A group of Germanic tribes who were one of the principal settlers of England after the Romans left. Together with another group of tribes, the Angles, they formed the Anglo-Saxon culture which has dominated England and America. Despite other influences such as the Vikings and the Normans, the Anglo-Saxon legacy is the strongest if for no other reason than it gave us the English Language (Anglo Saxon = Old English). Note that Kent, the Isle of Wight and part of Hampshire were settled by a totally different group - the Jutes.
Saxons were Pagan and believed in the Germanic Gods and resisted Christianity for a long time. When Christianity did come, it appears as an overlay to the natural way of things which had existed before. The upper classes were far more likely to embrace Christianity than the lower classes and pagan ritual would have continued unabated.
The names for 4 of the days of the week (Tuesday, Wednesday, Thursday and Friday) come directly from the Saxons Gods Tiw, Woden, Thor and Freyja.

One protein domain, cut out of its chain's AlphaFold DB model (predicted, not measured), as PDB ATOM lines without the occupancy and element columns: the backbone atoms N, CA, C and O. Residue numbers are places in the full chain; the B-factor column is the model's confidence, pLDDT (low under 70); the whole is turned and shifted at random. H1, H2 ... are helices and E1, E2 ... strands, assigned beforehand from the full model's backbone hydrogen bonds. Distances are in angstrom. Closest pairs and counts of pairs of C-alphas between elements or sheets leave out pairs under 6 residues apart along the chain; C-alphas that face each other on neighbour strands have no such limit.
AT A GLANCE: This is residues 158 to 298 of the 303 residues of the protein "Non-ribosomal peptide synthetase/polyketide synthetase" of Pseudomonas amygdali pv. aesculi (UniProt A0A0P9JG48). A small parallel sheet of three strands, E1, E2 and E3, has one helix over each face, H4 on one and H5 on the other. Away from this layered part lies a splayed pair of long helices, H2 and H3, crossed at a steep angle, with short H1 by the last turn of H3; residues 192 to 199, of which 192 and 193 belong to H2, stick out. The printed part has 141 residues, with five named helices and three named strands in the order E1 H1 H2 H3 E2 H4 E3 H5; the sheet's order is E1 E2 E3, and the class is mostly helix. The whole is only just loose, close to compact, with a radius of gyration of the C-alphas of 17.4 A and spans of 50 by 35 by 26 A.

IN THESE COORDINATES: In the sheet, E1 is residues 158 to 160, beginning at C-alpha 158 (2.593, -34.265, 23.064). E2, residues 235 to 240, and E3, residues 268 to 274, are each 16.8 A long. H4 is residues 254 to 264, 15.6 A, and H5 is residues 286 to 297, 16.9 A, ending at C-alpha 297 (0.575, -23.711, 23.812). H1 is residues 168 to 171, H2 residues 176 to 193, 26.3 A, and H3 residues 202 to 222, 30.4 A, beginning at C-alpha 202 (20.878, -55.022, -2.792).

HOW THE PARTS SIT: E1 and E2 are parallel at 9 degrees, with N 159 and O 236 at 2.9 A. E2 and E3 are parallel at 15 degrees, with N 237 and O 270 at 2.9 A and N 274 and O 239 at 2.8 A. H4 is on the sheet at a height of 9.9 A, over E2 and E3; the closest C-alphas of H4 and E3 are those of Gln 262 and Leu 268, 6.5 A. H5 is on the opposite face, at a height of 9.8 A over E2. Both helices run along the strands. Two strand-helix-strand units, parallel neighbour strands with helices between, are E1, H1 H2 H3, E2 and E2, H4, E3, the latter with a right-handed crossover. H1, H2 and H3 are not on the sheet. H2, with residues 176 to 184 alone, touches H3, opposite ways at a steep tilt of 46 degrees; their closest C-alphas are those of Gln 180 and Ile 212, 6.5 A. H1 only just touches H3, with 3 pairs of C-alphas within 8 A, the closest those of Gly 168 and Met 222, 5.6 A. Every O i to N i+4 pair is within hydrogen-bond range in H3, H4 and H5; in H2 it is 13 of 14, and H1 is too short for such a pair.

The month of November was called Bloodmonth (Blotmonath) and was a time for slaughter of cattle. The Saxons enjoyed drinking feasts with entertainment. They worshipped natural Gods and held female deities in higher reverence than male. The earliest written accounts of Anglo-Saxon beliefs is from Christian Monks who may well have played down any Pagan aspects. Important deities were Nerthus (Earth Mother, Fertility, Harvest Queen), Freya (Love, Childbirth) and Eostre (Spring, Dawn, Beginnings). The Saxon midwinter Yule feast would have featured Boar with a Boar's Head centrepiece. Festivals were celebrated at important times of the year - Solstices and Equinoxes being particularly important. Midwinter was Geola (Yule) and was a season of feasting from the slaughter of animals in November through to the spring, peaking at the solstice with a celebration of Modranect (Mother's Night). In spring a festival was held in honour of Eostre and in September for Nerthus.